Some studies report an increased risk of chest wall recurrence among young women with DCIS treated by mastectomy (Owen et al. 2013). In one study of 55 women younger than 40 years at diagnosis the 10 year rate of chest wall recurrence was 7.5% compared to 1.5% for older women (p = 0.003). Overall, published studies report 10 year rates of chest wall recurrence ranging from 0 to 7.5% at 5–10 years among younger women with DCIS treated by mastectomy (Carlson et al. 2007; Owen et al. 2013; Chan et al. 2011; Childs et al. 2013). Our population cohort included 248 women age <45 years at diagnosis; the 10-year rate of chest wall recurrence was 2.7% similar to the rate of 3% for those 45–50 years and 2.4% for women older than 50 years (p = 0.20). Among 130 women <45 years at diagnosis with close (≤2 mm) margins, the 10 year rate of chest wall recurrence was <5%. For 83 women <45 years with high grade DCIS, the 10 year rate of chest wall recurrence was <5%. Overall, we did not find a higher risk of recurrence in younger women. Further data on the outcomes of younger women are needed to determine if younger women have an increased risk of chest wall recurrence.

The strength of this study is that it reports the outcomes of a large population-based cohort of women with DCIS treated by mastectomy with long-term follow-up (median 10.2 years). Individuals who developed chest wall recurrence without a surgical excision or biopsy for tissue confirmation of the chest wall recurrence would not have been identified; therefore, the cumulative rate of chest wall recurrence (with or without simultaneous distant metastases) may be underestimated. Chest wall radiotherapy is associated with a risk of acute and late toxicity, including a detrimental effect on cosmesis following breast reconstruction. Therefore, we aimed to identify baseline factors associated with the development of isolated chest wall recurrence in women with pure DCIS treated by mastectomy, in an effort to identify the subset of individuals who might benefit from post-mastectomy adjuvant radiotherapy. We did not identify any feature, alone or in combination, that was associated with a significant increased risk of chest wall recurrence (at 10 years of follow-up) such that routine radiotherapy should be recommended. However, several pathology reports did not contain information on all pathological features. Lack of completeness in pathological reporting of DCIS has been previously described (Rakovitch et al. 2004; Staradub et al. 2002). Improved adherence will facilitate the impact of pathological features on risks of recurrence.

Conclusions

Individuals with pure DCIS treated by mastectomy experience low rates of chest wall recurrence. We did not identify a subset of patients, including those with close or positive resection margins, who experienced a high rate of chest wall recurrence.

Declarations

Authors’ contributions

JK was the primary author of the manuscript. IK participated in the design of the study, data analysis, and preliminary manuscript writing. LP helped conceive the study and participated in data collection and organization of the database. SNM, WH, SAN, RS, SJD, NM, BY, AT, SS, LE, PJ, and ES contributed to collection and analysis of pathological characteristics of data specimens and helped with data collection and organization. DT was the primary data analyst and organizer. ER conceived of the study, and participated in its design and coordination and helped to draft the manuscript. All authors read and approved the final manuscript.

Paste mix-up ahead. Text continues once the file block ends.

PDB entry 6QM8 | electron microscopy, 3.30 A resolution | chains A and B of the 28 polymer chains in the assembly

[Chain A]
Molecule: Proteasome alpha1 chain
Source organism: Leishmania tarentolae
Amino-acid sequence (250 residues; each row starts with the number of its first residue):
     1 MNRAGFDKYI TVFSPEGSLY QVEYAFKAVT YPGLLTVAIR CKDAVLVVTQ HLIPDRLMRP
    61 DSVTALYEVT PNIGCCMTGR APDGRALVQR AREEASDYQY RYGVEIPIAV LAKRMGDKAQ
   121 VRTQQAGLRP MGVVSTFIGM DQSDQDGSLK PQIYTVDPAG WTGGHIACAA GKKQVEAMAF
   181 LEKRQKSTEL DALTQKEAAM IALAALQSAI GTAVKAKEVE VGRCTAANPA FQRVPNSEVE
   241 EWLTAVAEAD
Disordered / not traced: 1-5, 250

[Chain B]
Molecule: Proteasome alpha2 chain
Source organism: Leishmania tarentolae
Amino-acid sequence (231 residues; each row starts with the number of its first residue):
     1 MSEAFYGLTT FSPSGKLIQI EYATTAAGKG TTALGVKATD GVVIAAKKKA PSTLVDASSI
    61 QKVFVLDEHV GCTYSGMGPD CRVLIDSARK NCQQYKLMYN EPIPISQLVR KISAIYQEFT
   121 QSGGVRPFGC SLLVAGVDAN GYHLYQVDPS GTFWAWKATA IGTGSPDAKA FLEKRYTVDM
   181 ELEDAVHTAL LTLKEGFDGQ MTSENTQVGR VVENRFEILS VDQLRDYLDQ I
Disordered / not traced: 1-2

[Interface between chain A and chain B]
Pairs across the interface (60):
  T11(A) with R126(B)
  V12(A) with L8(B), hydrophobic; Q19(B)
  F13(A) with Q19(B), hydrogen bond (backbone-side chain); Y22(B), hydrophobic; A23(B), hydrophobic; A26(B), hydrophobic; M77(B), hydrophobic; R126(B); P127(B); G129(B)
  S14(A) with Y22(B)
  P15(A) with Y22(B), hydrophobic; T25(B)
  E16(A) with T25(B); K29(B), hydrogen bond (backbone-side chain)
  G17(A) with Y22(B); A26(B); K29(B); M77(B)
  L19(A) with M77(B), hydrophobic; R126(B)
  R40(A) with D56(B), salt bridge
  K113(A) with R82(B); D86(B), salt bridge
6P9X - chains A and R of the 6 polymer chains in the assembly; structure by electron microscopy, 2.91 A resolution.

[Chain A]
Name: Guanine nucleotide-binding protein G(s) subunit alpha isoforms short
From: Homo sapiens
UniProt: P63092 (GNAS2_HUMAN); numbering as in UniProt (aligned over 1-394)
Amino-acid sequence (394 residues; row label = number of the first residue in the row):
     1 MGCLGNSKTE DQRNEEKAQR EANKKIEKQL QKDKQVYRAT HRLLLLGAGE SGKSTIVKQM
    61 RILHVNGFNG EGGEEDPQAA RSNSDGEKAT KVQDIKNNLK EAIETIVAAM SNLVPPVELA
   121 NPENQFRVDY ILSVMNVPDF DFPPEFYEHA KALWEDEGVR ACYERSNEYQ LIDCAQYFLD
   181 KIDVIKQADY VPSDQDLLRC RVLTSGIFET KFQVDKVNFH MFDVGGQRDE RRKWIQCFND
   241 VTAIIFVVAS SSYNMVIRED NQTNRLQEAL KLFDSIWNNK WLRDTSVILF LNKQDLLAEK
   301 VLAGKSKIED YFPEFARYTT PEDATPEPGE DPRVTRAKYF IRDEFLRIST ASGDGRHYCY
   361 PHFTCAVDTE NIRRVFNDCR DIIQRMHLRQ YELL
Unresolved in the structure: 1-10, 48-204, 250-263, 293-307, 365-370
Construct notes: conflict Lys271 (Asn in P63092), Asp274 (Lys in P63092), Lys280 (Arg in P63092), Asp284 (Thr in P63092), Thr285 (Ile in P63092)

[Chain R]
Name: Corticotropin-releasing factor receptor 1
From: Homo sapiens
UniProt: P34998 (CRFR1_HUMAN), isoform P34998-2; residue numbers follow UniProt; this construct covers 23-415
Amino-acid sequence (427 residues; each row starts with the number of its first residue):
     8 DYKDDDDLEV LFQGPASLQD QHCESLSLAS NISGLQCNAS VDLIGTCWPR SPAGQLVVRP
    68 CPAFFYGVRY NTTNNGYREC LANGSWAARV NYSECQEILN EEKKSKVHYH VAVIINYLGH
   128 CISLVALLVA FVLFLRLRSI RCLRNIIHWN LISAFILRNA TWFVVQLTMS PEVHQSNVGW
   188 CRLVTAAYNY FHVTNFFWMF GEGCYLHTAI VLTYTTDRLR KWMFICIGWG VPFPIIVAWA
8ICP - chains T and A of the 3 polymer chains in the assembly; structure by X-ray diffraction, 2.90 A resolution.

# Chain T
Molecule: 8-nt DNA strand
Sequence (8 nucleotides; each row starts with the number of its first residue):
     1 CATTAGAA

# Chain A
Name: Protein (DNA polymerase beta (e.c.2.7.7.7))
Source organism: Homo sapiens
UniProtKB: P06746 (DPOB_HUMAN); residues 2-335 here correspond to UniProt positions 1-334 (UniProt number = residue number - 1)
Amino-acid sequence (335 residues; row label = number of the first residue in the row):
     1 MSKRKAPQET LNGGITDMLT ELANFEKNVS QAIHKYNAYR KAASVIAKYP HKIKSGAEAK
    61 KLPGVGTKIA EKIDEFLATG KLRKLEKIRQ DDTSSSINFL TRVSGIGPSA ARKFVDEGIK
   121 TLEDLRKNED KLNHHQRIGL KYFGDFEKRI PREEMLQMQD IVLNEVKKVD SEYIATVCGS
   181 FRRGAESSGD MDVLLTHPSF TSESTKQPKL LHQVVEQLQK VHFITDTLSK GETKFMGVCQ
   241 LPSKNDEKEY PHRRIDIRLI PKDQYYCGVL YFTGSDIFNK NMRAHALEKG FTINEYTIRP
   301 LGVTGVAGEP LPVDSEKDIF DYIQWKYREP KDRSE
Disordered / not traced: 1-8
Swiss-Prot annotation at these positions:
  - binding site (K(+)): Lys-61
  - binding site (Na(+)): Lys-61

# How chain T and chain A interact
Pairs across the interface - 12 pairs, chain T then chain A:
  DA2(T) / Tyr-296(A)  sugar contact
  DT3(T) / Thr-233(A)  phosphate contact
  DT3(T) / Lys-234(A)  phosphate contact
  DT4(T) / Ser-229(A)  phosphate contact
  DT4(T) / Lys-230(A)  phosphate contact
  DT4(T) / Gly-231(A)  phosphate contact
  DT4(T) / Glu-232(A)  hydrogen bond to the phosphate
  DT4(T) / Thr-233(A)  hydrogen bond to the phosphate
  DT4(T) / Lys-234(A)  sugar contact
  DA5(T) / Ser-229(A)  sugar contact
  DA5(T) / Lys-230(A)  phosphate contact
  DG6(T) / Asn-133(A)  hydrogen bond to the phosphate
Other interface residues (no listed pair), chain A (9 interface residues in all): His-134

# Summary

Acknowledgments

The authors wholeheartedly thank Ms. Barb Zurowski for administrative support and Mr. Bruce Haan for administrative and computer programming support. Thank you also to Dr. Lili Fu, Dr. Cyrille Bicamumpaka, Dr. Reza Behjati, and Dr. Kazuya Onuma for helping with pathology review. Dr. Eileen Rakovitch holds the LC Campbell Chair in Breast Cancer Research. This study was supported by a grant from the Canadian Cancer Society Research Initiative. This study was supported by the Institute for Clinical Evaluative Sciences (ICES), which is funded by an annual grant from the Ontario Ministry of Health and Long-Term Care (MOHLTC). The opinions, results and conclusions reported in this paper are those of the authors and are independent from the funding sources. No endorsement by ICES or the Ontario MOHLTC is intended or should be inferred.

Data Source Acknowledgement

These datasets were linked using unique encoded identifiers and analyzed at the Institute for Clinical Evaluative Sciences (ICES).

Compliance with ethical guidelines

Competing interests Dr. Nofech-Mozes has received grants from the Canadian Cancer Society Research Institute (CCSRI). The authors declare that they have no competing interests.

Ethics Ethics approval for this study was obtained by Sunnybrook Ethics Board, Sunnybrook Health Science Centre.

Open AccessThis article is distributed under the terms of the Creative Commons Attribution 4.0 International License (http://creativecommons.org/licenses/by/4.0/), which permits unrestricted use, distribution, and reproduction in any medium, provided you give appropriate credit to the original author(s) and the source, provide a link to the Creative Commons license, and indicate if changes were made.

Authors’ Affiliations

(1)
Department of Radiation Oncology, University of Toronto
(2)
Sunnybrook Health Sciences Centre
(3)
Institute for Clinical Evaluative Sciences
(4)
Department of Laboratory Medicine and Pathobiology, University of Toronto
(5)
Women’s College Research Institute
(6)
Campbell Family Institute for Breast Cancer Research
(7)
Department of Pathology and Laboratory Medicine, London Health Sciences Centre
(8)
Department of Pathology and Molecular Medicine, Kingston General Hospital
(9)
Department of Anatomical Pathology, Henderson General Hospital
(10)
Department of Anatomical Pathology, Thunder Bay Regional Health Sciences Centre
(11)
Department of Pathology and Laboratory Medicine, Sudbury Regional Hospital

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Copyright

© Klein et al. 2015